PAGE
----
Hispanic voters played a key role in Florida and Arizona on Tuesday, solidifying Republican control of one state and flipping a former GOP bastion in the other.
The diverging paths are a clear example of the diversity of Latino voters, and how different campaign messages and outreach resonated with distinct subsets of that demographic.
President Trump’s popularity among Latinos rose throughout the country, but especially in Florida, winning the state and propelling two of his allies to pick off Democratic House seats in Miami-Dade County.
Miami-Dade Mayor Carlos Giménez beat Rep. Debbie Mucarsel-Powell (D-Fla.) in what was expected to be a close race, and former television reporter Maria Elvira Salazar beat Rep. Donna Shalala (D-Fla.) in a neighboring district.
“The Shalala district caught me totally by surprise,” said Dario Moreno, professor of political science at Florida International University.
One factor that helped Giménez and Salazar is that they are both Cuban Americans in a city where roughly a third of the population is of Cuban descent, and where the city’s political and cultural identity is closely tied to its Cuban heritage.
Mucarsel-Powell, who was born in Ecuador, angered some Cuban Americans by saying that the “Cuban-American mafia” in Tallahassee was after her, according to Moreno.
“It was true, the Cuban legislators in Tallahassee wanted to get rid of her because she was a Democrat and it’s party politics,” said Moreno.
“By calling it the ‘Cuban-American mafia’, it upset a lot of Cuban voters and it raised the issue that Debbie wasn’t Cuban and it hurt her,” he added.
But Republican success in Florida went beyond Cuban Americans, and Trump’s numbers with Latinos improved across the board, not just with Cubans.
According to the American Election Eve Poll, a biannual poll measuring the attitudes of minority voters taken right before each national election, Trump was supported by 38 percent of all Florida Latinos in 2020, compared to 31 percent in 2016.
Part of Trump’s success in 2020 was that he campaigned on the economy, rather than on immigration, an issue where his positions turned off many Latino voters in 2016.
And Republicans in Florida successfully made the case that Trump is uniquely positioned to combat socialist governments in Latin America, particularly in Cuba and Venezuela.
“Shalala and Debbie both made anti-[Venezuelan President Nicolás] Maduro statements but they weren’t visible enough,” said Moreno, adding that the two Democrats overestimated the degree to which young Cubans have distanced from the issue that defined the region’s politics for decades.
Trump was deeply engaged on that issue for much of his first term, creating a constant connection with Florida Hispanic voters that Republican campaigns were able to bank on.
In Arizona, a consistently red state won by Democrats for the first time in 24 years, Democratic nominee Joe Biden banked on similar long-term engagement with the state’s Latinos, but rather than coming from the party or the candidate, it came from grassroots movements.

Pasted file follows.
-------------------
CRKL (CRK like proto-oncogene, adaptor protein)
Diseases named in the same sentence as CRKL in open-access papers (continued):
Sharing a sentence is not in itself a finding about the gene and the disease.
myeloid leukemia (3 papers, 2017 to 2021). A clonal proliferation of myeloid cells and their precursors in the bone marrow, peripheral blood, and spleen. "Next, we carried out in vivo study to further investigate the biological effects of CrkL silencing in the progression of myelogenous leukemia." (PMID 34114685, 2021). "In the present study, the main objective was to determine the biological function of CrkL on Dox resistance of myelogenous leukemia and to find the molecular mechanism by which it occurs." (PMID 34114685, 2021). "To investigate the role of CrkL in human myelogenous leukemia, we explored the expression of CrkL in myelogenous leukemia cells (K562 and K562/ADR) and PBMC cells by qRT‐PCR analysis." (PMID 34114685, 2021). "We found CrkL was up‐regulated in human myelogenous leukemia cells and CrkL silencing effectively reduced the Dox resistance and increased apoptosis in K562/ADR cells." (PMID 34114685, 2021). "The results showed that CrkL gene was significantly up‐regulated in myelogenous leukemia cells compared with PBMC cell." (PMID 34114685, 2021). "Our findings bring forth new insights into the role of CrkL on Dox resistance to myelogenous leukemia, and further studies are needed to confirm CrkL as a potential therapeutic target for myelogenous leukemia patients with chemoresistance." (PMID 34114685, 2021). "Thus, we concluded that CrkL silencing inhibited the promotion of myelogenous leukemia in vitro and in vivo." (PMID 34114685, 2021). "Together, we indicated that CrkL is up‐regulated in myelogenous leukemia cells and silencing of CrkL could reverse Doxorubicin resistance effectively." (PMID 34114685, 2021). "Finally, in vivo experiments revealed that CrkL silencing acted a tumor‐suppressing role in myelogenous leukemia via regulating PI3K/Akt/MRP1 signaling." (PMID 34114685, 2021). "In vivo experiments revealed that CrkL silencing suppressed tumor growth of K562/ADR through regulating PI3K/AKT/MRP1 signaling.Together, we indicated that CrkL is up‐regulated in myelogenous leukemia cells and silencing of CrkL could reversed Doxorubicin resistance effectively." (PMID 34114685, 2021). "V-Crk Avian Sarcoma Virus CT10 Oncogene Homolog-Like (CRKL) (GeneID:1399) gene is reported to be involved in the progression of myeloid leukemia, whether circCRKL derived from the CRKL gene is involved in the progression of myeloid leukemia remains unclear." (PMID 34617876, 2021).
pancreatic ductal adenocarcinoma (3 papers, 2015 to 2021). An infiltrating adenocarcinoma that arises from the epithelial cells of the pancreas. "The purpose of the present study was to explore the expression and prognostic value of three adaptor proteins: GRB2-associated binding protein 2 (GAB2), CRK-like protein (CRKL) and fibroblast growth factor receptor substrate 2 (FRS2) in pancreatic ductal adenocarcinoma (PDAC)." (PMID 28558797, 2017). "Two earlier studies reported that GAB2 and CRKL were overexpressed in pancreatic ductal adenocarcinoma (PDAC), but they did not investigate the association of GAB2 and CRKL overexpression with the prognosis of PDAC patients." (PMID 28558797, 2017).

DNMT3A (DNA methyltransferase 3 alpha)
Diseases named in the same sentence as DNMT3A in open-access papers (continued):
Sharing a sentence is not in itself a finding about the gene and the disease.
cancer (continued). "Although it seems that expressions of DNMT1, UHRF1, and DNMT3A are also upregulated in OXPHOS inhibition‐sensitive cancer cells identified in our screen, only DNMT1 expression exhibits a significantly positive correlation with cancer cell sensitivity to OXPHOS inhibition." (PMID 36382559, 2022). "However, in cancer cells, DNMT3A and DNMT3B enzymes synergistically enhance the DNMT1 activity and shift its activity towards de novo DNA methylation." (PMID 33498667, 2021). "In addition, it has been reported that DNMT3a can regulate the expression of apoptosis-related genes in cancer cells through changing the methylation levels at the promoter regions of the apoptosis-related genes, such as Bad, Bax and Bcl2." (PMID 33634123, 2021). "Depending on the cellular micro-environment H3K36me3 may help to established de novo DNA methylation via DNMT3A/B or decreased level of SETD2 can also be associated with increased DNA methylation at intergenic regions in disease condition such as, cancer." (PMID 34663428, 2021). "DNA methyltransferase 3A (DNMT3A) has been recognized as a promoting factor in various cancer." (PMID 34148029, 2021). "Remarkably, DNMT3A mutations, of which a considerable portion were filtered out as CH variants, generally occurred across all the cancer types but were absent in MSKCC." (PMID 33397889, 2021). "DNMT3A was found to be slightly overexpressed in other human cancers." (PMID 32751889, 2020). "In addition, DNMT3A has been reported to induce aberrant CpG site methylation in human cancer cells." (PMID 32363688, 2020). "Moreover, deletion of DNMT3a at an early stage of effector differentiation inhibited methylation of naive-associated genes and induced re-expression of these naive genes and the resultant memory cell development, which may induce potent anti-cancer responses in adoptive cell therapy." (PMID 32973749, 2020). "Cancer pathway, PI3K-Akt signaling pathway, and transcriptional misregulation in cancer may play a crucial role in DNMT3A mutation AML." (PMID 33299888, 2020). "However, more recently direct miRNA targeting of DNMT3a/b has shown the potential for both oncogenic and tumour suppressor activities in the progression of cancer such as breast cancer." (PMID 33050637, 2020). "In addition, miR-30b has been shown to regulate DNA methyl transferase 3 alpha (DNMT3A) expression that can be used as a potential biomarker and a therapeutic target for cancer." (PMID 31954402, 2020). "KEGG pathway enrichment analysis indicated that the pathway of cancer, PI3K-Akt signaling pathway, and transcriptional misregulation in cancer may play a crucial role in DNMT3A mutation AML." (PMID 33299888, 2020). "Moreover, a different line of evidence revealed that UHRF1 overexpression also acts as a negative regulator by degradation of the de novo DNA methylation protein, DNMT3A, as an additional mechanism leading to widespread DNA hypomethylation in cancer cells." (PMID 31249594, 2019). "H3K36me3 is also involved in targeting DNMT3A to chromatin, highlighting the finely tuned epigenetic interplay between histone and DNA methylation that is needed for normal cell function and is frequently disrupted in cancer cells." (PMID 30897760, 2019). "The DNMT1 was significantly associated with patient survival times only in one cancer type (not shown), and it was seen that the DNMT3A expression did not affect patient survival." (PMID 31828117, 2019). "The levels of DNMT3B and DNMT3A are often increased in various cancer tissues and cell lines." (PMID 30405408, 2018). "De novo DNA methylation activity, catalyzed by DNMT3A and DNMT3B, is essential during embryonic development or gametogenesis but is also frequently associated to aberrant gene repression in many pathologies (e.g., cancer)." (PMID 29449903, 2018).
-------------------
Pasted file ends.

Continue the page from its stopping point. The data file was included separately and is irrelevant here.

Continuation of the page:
“It’s not like, ‘Oh my God what did Biden do in Arizona?’ No, a lot of it has to do with the work done by people behind the scenes,” said Clarissa Martínez de Castro, deputy vice president for policy and advocacy at UnidosUS, the country’s largest Latino civil rights organization.
Arizona’s Latinos were key in delivering the state to Democrats, raising comparisons to the way Hispanic voters turned California into a Democratic bastion.
“In Arizona, a lot of the Latinos are Californian immigrants,” said Moreno.
The largely Mexican American Arizona Hispanic community has been especially politically active over the past decade, in great part as a reaction to the state’s anti-immigration S.B. 1070 law.
The political rise of California Latinos came as a reaction to Proposition 187, the first statewide immigration restriction law, passed in 1994.
That degree of community organization created a structure ready for Democrats to latch onto, and to an extent nullified Trump’s pivot away from immigration that warmed Florida voters toward him.
Unlike in Florida and parts of Texas, Democratic campaigns were able to ride that wave of community organization to electoral success in Arizona.
Sen.-elect Mark Kelly (D-Ariz.), for instance, started holding Hispanic-centric events in 2019, and spent more than $2.2 million on advertising targeting Hispanic voters.
“It doesn’t necessarily have to translate to blue and red outcomes, but it does translate to a repudiation of those who repudiate the community,” said Martínez de Castro of the grassroots infrastructure.
In both Arizona and Florida, successful Hispanic outreach shared two characteristics: It was long-term and it micro-targeted the needs of particular communities within the larger Hispanic community.
“If both parties internalize that these voters are critical for both of them and try to reflect that on the Democratic side by doing more outreach and the Republican side by doing more actions on Latino priorities, that would be good,” said Martínez de Castro.